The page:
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Tuesday
Nov042014

NEW Personal Financial Planning tool from AVMA!

Student AVMA members, it is time to get excited! The AVMA has created a brand new online tool, targeted specifically for AVMA members to assist with financial planning. Student loans are a hot topic amongst veterinary students and especially those recent graduates who are beginning their loan repayments. The AVMA Personal Financial Planning (PFP) tool has taken the headache out of financial planning! It gives you an easy way to organize your finances, while also taking into account the specific budget concerns of veterinarians. Now it’s possible to plan for not only your current expenses, but also your long term financial and career goals. This tool makes it easy for anyone to set up a budget, walking you through the essential steps for set up in no time at all.

As students, we need to think of the future, loan repayment, and retirement planning. This tool makes it easy to start now while sitting at home on your computer. It doesn’t involve going to a financial planner, it involves you at home inputting your own information, getting feedback as soon as you click “submit”.  For students, the scenario mode is especially applicable. You can see how your budget would change based on income level and amount of debt. The folks at AVMA have made the PFP very user friendly for us, and have gone above and beyond with even more advanced financial planning tools at your disposal. A few of the extras that SAVMA students can utilize include a veterinary salary calculator, cost of living comparisons, rent or buy calculator, credit card calculator, automobile cost of ownership, and tips on how to stand out in your new job. They have really listened to the concerns of students and practitioners alike and delivered something great!

As SAVMA members we are fortunate to have access to this wonderful financial planning tool as part of our yearly membership. It can be accessed using your SAVMA ID at avma.org/mybudget.


 

 

Monday
Nov032014

Forget the Swag, Just Gimme the Bag!

Tony Nitido, Western University

Creative Corner, Entry

 

"It doesn't matter how many toys and treats I bring home, it's what's holding them all that counts for this little one!"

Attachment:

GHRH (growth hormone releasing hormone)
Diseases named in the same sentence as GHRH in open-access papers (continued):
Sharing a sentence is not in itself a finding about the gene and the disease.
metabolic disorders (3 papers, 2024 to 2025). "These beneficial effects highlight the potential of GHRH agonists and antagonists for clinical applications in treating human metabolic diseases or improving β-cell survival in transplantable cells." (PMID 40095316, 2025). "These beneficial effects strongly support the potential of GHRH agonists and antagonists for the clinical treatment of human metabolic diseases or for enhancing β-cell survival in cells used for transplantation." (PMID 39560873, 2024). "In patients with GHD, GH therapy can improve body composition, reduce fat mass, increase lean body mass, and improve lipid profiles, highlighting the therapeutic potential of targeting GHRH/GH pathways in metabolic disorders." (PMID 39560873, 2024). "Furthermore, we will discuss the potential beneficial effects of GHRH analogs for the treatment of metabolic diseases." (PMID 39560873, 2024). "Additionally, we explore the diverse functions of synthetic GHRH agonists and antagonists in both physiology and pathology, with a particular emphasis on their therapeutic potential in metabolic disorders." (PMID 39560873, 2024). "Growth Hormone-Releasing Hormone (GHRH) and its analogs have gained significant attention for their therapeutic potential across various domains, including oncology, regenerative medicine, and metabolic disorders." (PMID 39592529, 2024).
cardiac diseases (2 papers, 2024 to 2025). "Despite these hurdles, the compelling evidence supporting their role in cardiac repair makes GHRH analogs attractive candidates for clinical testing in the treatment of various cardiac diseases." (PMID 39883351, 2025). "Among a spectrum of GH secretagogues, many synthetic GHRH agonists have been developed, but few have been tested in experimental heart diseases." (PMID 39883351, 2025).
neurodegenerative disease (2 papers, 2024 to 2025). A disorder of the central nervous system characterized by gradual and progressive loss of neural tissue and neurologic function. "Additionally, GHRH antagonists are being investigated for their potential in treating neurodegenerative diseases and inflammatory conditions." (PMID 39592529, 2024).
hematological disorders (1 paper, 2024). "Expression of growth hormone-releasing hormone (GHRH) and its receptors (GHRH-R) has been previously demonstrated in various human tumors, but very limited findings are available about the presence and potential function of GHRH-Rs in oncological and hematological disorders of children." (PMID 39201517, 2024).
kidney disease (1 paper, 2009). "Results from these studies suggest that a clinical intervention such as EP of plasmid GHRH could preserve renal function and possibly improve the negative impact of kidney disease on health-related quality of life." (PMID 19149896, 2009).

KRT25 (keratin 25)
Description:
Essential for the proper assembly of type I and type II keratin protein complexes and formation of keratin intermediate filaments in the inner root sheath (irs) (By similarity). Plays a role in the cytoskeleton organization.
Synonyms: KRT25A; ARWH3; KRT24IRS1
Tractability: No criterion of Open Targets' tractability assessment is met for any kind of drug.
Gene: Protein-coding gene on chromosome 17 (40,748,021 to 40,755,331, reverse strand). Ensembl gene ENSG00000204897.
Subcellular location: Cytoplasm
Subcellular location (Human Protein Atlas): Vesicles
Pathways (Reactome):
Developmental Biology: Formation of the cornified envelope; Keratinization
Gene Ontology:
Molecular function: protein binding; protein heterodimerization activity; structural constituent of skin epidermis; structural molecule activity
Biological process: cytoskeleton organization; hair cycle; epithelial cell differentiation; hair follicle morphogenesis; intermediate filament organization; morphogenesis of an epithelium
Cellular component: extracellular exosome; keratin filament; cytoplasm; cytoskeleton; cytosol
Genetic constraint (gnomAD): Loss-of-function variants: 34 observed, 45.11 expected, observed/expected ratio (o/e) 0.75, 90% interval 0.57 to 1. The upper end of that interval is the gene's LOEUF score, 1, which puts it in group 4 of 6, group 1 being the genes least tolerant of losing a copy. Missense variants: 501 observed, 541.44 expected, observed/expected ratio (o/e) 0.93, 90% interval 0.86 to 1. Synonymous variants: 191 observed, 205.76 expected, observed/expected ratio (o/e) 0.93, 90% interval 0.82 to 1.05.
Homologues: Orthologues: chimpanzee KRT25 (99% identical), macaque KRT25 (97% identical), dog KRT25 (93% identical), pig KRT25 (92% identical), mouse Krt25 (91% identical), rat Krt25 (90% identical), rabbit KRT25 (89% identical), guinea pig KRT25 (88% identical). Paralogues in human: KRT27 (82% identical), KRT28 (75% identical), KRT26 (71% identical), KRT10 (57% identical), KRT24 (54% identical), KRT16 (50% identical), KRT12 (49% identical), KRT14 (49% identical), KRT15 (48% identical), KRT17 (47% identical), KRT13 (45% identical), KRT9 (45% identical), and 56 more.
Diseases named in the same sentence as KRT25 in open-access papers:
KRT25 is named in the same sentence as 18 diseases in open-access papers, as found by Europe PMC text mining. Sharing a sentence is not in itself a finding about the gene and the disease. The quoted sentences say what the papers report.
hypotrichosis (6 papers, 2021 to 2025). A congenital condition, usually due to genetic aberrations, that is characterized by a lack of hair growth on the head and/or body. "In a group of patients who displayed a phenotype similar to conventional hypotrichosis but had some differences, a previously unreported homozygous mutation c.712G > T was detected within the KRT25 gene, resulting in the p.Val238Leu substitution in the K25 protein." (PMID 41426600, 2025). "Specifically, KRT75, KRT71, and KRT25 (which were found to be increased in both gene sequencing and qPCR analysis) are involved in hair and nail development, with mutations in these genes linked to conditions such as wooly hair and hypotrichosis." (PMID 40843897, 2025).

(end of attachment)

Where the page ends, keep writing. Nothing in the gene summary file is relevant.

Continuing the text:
Saturday
Nov012014

"Foggy Days"

Emily Swan, Oregon State

Creative Corner, Entry

  "Foggy Days", a digital painting

Thursday
Oct302014

Autumn Train Ride

Christina Tataryn, Western University

Creative Corner, Entry

Wednesday
Oct292014

Youth Camp in the Sierra Nevada Mountains

Kathryn Cehrs, Iowa State

Life As a Vet Student, Entry

 

My most random job occurred in the summer of 2012. I lifeguarded for a week at an Armenian Orthodox Youth Camp in the Sierra Nevada mountains in California (Hye Camp). This might not seem unusual except that I am not Armenian, related to any Armenians, or in a relationship with an Armenian. I was one of 4 people in the camp who did not have dark hair. It was an odd feeling being the only non-Armenian in a camp with over 100 people. I felt very ignorant at first. I wasn’t even sure if Armenia was an independent nation (it is) or a region in a different country (not). I had a vague idea where the country was located (near Turkey), but I couldn’t find it on a map.

Despite being the odd one out in the camp, I had a great opportunity to learn about another culture. The Armenians are fiercely proud of their heritage, something I am not familiar with as my heritage is mixed and far removed from Europe. As a whole, they are very highly educated and high achievers. And their food is fantastic, even though my tongue hurt a little from the amount of lemon and garlic. They had backgammon tournaments, a history hour, cooking and dancing lessons along with the more typical summer camp activities. I spent most of my time down at the waterfront on the job, but still had time to participate in a lot of the activities. My favorite was the traditional Armenian dancing. It was a ton of fun and involved fast music and a lot of fancy footwork.

Overall it was a great experience and I learned a lot: about their culture, and also how to relate to people I knew little about.